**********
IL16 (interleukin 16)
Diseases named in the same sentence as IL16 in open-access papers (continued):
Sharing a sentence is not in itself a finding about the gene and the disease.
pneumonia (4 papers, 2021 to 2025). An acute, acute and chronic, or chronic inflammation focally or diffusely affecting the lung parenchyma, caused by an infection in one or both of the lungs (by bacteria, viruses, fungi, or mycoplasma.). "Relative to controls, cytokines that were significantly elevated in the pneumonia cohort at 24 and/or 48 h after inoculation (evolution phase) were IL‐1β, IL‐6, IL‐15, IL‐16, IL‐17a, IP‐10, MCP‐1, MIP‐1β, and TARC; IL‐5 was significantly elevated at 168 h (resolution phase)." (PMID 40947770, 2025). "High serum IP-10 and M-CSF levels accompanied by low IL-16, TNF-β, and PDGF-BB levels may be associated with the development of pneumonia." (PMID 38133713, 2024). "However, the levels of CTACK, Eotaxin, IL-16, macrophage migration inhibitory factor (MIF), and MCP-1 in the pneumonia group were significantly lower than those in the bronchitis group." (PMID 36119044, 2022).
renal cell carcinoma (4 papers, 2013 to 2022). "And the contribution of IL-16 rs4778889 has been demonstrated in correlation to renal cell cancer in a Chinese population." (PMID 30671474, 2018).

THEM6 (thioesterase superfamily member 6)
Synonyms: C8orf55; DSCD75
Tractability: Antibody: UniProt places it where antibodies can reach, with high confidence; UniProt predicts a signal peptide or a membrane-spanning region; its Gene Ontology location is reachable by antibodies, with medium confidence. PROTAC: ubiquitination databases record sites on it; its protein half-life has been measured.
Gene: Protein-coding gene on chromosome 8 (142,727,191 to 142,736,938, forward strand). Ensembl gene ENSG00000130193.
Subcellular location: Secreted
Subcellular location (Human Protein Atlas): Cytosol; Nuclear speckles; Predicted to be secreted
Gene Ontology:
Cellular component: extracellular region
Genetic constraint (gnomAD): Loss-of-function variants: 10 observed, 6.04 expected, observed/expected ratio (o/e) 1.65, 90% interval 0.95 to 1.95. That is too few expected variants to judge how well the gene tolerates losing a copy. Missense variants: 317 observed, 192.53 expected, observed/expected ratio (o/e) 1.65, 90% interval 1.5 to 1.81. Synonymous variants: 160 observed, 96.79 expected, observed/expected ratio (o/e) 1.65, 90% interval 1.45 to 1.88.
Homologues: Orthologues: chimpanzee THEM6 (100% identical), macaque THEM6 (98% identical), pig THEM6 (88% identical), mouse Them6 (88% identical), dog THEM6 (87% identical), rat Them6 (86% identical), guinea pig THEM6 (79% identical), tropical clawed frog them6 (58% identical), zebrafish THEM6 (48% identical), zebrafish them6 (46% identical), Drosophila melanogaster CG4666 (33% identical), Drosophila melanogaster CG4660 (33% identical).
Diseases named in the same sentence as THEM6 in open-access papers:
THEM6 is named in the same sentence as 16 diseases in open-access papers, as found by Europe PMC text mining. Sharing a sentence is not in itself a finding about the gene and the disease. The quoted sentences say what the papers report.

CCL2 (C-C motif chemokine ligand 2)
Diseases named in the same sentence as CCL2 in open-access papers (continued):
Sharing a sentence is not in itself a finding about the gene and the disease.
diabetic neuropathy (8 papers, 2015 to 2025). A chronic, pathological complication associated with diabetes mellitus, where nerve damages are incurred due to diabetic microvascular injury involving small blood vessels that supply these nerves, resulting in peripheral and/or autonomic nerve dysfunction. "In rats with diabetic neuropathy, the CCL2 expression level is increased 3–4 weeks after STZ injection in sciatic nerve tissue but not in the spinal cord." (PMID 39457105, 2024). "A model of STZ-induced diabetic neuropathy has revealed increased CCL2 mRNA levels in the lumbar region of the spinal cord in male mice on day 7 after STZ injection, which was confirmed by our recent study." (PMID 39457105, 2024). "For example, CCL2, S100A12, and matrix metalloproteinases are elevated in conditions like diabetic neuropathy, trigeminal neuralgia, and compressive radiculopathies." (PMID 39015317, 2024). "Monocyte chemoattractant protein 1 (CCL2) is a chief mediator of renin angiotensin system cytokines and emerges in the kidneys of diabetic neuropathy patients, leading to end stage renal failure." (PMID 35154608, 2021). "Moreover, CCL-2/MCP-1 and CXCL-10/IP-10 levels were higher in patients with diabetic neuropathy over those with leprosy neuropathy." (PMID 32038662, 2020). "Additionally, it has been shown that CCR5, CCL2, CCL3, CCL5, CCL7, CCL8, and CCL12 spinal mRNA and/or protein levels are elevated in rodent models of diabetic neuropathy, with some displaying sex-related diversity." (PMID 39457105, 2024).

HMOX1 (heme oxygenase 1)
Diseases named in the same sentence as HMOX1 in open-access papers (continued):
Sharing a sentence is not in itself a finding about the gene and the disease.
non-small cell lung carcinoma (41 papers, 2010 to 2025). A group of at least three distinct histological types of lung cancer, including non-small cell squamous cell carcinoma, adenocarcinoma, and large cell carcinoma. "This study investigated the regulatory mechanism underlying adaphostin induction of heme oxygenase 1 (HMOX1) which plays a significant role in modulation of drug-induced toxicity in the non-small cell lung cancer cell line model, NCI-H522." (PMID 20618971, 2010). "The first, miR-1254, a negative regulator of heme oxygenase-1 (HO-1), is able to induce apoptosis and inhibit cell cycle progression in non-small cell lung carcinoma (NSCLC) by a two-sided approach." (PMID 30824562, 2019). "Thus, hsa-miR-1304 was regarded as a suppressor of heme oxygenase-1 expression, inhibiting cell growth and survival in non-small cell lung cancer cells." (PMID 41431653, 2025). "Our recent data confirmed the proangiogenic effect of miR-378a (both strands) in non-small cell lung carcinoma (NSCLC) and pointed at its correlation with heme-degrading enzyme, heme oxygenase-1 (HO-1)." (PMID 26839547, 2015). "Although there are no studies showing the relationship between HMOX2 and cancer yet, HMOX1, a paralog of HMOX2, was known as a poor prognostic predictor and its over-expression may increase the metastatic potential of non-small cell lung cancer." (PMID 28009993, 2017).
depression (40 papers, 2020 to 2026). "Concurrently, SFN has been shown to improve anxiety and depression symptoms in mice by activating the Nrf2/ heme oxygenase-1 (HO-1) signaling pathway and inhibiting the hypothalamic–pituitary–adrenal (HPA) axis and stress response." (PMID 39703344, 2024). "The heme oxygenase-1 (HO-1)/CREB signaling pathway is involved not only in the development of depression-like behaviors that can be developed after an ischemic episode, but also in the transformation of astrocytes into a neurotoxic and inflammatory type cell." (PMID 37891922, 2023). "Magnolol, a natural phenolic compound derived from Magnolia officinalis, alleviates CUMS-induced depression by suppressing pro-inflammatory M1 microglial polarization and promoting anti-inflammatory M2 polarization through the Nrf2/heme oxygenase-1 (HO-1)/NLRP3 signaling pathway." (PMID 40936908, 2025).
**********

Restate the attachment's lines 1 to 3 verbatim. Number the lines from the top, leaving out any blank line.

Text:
IL16 (interleukin 16)
Diseases named in the same sentence as IL16 in open-access papers (continued):
Sharing a sentence is not in itself a finding about the gene and the disease.